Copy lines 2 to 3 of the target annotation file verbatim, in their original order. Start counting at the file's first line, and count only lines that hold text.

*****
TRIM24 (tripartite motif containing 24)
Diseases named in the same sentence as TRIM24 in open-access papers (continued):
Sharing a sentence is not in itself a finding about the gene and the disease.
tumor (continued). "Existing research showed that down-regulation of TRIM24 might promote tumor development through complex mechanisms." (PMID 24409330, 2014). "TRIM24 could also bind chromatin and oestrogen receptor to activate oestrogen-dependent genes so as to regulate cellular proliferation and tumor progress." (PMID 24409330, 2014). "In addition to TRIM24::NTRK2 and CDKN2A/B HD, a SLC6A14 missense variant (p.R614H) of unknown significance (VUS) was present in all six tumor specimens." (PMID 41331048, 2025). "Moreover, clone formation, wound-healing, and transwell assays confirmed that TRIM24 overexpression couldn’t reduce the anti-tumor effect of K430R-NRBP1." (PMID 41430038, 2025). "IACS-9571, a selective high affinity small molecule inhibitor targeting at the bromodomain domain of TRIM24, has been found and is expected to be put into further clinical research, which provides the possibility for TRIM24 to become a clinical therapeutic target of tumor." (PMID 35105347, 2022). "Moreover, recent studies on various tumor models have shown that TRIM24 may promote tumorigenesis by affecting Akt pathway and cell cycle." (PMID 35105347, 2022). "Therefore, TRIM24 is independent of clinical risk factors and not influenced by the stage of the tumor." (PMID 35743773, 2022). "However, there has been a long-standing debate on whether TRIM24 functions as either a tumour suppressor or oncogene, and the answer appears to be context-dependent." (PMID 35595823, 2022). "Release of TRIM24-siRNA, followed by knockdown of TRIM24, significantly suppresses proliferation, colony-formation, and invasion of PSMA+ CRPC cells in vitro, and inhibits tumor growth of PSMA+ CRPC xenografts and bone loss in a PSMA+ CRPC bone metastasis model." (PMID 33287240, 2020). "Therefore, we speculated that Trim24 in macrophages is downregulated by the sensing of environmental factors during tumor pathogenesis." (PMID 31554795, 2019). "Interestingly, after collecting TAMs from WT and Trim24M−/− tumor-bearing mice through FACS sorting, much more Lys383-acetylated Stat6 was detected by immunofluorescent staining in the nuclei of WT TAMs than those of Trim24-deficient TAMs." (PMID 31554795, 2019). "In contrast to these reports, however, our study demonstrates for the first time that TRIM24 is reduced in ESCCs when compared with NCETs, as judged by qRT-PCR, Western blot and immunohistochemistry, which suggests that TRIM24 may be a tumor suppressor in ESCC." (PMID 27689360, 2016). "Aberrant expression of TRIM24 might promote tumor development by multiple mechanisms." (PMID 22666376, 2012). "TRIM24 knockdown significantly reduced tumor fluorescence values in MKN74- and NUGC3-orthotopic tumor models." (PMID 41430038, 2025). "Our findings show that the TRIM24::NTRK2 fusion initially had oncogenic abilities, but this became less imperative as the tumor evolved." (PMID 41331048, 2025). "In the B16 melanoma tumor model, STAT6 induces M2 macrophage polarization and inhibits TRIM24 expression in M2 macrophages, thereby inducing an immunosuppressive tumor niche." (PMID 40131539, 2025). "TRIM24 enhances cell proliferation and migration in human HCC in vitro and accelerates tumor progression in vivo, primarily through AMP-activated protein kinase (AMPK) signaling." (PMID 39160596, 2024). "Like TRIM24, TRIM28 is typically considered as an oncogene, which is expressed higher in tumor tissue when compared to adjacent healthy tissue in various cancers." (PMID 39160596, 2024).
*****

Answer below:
Diseases named in the same sentence as TRIM24 in open-access papers (continued):
Sharing a sentence is not in itself a finding about the gene and the disease.